This week, we meet ERA's PR & communications executive Phoebe Scott...
Was it easy to break into music?
“It was tough to crack and I’m not afraid to say I worked my butt off before I finally got a full-time job in the industry. After I graduated, I spent a while working internships, taking extra courses and attending industry workshops all whilst trying to earn money to keep my head afloat. Luckily, a contact from a previous internship got in touch to recommend I apply for the opportunity going at ERA and I’ve been here for over two years!”
What’s the first record you bought?
“I vividly remember taking the tram into Croydon with my saved pocket money so I could buy Jamelia’s Superstar single from Woolworths. I played it on repeat for weeks and drove my family completely insane. It was the first time I felt like a song was mine and not just part of my family collection. The lyrics are ingrained forever.”
How have you coped with lockdown?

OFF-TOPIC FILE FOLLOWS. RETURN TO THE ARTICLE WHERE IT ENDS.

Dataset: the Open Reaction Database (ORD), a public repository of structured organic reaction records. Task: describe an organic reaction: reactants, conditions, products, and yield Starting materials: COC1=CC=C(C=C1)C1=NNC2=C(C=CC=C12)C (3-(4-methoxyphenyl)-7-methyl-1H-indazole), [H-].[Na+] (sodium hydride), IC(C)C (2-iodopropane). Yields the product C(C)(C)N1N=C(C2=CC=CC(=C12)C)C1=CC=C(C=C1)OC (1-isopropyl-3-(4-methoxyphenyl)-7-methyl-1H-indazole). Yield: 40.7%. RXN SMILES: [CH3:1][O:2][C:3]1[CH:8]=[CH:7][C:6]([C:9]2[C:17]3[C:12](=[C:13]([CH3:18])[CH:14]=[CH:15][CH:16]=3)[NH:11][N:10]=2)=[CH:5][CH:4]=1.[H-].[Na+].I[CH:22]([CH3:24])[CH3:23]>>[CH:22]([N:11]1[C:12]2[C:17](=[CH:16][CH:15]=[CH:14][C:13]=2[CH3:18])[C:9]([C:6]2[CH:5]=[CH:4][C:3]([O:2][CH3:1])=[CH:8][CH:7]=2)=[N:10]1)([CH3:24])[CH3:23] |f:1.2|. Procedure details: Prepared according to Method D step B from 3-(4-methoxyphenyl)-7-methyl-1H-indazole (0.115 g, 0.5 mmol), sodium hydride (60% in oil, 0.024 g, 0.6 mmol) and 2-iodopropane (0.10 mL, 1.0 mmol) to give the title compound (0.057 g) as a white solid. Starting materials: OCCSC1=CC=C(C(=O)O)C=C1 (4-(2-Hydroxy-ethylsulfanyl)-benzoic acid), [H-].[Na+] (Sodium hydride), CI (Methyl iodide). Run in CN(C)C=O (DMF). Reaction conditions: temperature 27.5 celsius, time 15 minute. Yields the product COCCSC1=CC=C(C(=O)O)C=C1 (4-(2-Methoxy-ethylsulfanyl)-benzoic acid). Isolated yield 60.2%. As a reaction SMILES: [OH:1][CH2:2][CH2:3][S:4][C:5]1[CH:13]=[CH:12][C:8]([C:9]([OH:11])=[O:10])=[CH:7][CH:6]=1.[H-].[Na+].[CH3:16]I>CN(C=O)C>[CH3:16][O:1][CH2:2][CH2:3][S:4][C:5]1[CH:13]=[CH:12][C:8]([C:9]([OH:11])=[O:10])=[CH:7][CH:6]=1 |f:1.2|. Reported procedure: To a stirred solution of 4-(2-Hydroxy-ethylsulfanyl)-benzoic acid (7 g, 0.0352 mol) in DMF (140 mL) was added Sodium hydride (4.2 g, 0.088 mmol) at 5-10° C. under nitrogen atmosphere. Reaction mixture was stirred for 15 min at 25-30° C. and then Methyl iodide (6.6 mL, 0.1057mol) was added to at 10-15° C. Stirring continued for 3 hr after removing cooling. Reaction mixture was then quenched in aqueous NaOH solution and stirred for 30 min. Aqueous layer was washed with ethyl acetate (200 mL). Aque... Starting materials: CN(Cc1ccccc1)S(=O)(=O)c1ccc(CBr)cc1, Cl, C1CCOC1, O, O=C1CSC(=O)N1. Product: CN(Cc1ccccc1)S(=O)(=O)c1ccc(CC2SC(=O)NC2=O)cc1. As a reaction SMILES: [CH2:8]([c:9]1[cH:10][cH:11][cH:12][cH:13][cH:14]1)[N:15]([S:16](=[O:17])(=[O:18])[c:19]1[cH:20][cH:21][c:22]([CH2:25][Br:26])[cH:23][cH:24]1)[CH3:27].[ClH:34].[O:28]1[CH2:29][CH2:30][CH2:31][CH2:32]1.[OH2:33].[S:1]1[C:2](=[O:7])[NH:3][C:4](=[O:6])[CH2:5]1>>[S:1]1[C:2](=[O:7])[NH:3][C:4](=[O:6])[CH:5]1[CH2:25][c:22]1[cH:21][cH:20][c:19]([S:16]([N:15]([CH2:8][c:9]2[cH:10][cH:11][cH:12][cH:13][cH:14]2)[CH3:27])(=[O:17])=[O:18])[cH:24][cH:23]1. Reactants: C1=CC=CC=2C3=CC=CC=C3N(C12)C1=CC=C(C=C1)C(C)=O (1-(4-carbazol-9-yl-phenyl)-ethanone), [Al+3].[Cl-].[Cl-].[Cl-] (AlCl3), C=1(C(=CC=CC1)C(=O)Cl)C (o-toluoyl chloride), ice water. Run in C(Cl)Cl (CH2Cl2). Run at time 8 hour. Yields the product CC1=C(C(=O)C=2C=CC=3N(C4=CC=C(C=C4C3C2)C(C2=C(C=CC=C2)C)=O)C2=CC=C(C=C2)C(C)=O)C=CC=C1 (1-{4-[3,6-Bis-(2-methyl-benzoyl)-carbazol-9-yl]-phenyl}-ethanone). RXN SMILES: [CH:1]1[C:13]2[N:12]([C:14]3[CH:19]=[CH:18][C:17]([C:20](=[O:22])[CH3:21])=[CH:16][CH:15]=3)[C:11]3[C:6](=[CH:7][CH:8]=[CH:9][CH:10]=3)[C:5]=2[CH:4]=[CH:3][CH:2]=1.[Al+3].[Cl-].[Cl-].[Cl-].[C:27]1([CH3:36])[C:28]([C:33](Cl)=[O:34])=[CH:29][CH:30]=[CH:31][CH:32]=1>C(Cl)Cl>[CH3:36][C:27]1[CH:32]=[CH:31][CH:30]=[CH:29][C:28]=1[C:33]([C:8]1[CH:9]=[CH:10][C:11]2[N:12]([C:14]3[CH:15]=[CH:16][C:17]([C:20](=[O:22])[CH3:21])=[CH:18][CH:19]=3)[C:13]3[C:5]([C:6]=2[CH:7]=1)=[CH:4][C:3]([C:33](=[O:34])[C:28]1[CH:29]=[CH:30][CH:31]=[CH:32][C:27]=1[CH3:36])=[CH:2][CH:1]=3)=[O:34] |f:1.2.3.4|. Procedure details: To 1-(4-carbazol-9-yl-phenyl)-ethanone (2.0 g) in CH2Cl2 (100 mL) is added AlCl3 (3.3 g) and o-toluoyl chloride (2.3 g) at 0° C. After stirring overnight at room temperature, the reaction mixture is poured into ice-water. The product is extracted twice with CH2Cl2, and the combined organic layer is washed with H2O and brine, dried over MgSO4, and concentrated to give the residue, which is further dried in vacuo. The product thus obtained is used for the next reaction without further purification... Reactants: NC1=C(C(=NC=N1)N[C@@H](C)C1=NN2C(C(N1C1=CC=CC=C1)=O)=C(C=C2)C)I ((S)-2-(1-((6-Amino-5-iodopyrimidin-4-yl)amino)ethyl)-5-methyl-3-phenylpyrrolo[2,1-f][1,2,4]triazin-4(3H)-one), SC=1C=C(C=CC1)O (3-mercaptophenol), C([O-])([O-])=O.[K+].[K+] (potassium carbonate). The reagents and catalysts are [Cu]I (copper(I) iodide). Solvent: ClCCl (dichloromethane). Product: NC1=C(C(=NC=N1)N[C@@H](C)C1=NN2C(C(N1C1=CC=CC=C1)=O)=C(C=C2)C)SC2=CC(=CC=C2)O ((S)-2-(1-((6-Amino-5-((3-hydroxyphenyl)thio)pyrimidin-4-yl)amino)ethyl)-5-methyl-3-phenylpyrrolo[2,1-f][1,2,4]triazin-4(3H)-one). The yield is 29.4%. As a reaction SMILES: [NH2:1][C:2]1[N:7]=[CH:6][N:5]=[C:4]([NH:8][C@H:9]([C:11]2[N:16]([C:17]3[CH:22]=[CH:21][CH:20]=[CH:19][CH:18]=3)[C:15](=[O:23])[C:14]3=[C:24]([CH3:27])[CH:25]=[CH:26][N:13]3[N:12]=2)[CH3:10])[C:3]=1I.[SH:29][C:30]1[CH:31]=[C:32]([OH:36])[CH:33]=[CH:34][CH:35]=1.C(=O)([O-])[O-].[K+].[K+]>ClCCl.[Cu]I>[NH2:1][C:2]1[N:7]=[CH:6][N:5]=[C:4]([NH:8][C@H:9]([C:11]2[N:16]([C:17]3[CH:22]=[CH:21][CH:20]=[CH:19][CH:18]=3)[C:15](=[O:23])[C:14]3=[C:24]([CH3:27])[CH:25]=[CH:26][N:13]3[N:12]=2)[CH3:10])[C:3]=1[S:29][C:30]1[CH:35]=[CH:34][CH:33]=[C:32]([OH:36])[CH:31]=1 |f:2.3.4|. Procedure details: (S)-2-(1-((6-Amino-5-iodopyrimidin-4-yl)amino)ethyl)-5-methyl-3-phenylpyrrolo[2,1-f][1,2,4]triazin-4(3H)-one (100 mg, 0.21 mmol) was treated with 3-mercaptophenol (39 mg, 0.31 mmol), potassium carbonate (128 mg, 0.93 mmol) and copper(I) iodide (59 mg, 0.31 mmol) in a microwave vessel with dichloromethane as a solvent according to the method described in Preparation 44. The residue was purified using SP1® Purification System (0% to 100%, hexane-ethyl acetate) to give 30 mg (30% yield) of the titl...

“All of the cliches really – gardening, movie marathons, half-completed jigsaws and semi-decent haircuts. Some days are better than others, I think that’s to be expected when a huge transformation is happening globally. It can be overwhelming, so it’s been important to take care of my mental health; my rediscovered love of skateboarding has helped me escape to a slice of normality. I’m grateful that our team at ERA has been keeping each other sane too. It really helps that record shops are a bunch of fighters, constantly innovating and keeping us on our toes!”
As ever, record shops are the quickest to reinvent the wheel
How hopeful are you for record shops now they can reopen?
“If this pandemic has proved anything it’s that record shops are resilient and highly adaptable. They were quick to implement same day mail-order, with some even getting on their bikes and cycling to customers. Many have made the jump into online retail, some even building new websites in less than 48 hours, which seems to be paying off. There has been a real outpouring of love and there’s real appetite from music lovers to support shops. I’ve seen many shops embracing social media, with competitions, quizzes, vouchers and even livestreamed gigs. As ever, they are the quickest to reinvent the wheel.”
How big will the lasting impact of Covid-19 be?
“It’s hard to say for sure, obviously some shops will feel the impact more than digital retailers and there may be a few casualties. Given how quickly shops have adapted, I’m confident the majority will weather this storm. We’re looking forward to a busy Q4 with three RSD drop dates.”
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